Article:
Diamond fraud revealed at gem lab

Diamond fraud revealed at gem lab

A 6.18-carat round brilliant-cut stone submitted to the International Gemological Institute (IGI) as a mined diamond has been revealed as lab-grown.

The loose stone was submitted to the institute’s Thailand laboratory for verification purposes, IGI reports, and was accompanied by a Gemological Institute of America (GIA) certificate stating it was a natural, D-colour diamond with flawless clarity and triple excellent cut.

While qualities of the stone closely corresponded to the GIA report, IGI’s gemmologists were able to ascertain the diamond was lab-grown and had been cut and polished specifically to match the data on the report. To further the deception, the diamond was inscribed with a fake laser number, IGI says.  

“This is the largest lab-grown diamond ever certified by a leading gemmological laboratory, where the sole purpose was to pass off a lab-grown stone as natural,” says IGI Thailand and Hong Kong managing director, Bob Van Es. “At IGI, we have seen a huge increase in double verification demand, which means before going for a major purchase, consumers like to receive confirmation the stone matches the original report.”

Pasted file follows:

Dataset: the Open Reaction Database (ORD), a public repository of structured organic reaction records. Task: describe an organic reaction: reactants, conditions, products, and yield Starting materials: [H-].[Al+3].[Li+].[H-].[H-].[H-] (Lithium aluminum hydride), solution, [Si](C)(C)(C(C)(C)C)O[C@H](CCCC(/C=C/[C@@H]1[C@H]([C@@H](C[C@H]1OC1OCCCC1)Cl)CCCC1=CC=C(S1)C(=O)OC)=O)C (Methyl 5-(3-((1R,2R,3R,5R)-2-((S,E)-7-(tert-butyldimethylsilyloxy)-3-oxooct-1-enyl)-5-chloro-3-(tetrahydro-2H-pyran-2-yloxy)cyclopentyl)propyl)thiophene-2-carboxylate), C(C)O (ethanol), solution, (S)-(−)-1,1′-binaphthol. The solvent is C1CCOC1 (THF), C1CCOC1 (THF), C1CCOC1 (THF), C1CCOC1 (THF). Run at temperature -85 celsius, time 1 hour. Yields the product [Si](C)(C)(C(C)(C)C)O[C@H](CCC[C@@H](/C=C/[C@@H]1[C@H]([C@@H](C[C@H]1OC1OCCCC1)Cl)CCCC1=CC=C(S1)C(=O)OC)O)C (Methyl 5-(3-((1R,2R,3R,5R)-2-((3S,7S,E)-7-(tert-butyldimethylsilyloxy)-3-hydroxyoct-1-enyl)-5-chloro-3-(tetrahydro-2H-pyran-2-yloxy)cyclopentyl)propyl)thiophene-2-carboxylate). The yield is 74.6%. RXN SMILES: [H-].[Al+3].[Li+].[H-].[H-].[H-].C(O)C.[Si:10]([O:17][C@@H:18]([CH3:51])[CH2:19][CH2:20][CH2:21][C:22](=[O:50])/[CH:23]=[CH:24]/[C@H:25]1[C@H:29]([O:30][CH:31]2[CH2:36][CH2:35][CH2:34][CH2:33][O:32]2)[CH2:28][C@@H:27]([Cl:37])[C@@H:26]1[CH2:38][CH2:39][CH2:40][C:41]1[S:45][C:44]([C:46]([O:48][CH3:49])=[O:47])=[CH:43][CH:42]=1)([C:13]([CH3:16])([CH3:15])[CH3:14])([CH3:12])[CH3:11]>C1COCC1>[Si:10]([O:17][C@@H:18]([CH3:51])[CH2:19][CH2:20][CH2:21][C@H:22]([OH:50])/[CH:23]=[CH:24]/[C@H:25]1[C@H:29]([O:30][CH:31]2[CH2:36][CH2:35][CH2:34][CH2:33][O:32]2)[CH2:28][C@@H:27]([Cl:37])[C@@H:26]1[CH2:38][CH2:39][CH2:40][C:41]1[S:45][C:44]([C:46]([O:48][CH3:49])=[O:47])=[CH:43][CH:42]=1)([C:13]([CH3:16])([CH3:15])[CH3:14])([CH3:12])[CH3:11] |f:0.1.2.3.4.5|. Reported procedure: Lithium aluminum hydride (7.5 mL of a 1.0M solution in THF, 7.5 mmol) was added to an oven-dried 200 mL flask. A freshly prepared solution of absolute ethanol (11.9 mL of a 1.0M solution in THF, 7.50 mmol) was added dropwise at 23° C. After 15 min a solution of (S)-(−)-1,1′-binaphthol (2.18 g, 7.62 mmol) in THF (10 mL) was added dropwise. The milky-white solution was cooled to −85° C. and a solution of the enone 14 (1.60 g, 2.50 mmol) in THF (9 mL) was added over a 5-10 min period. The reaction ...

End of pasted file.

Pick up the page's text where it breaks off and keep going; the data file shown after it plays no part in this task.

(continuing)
“A second opinion ensures the integrity of diamonds through detailed analysis, which is an extra, necessary buffer that protects consumers from purchasing misrepresented gemstones,” adds IGI’s chief executive officer, Roland Lorie. “As fraud becomes more apparent, IGI continues to demonstrate its expertise in identifying this malpractice and serving as the end authority for consumers to trust that Institute-certified jewellery is accurately graded and analyzed.”


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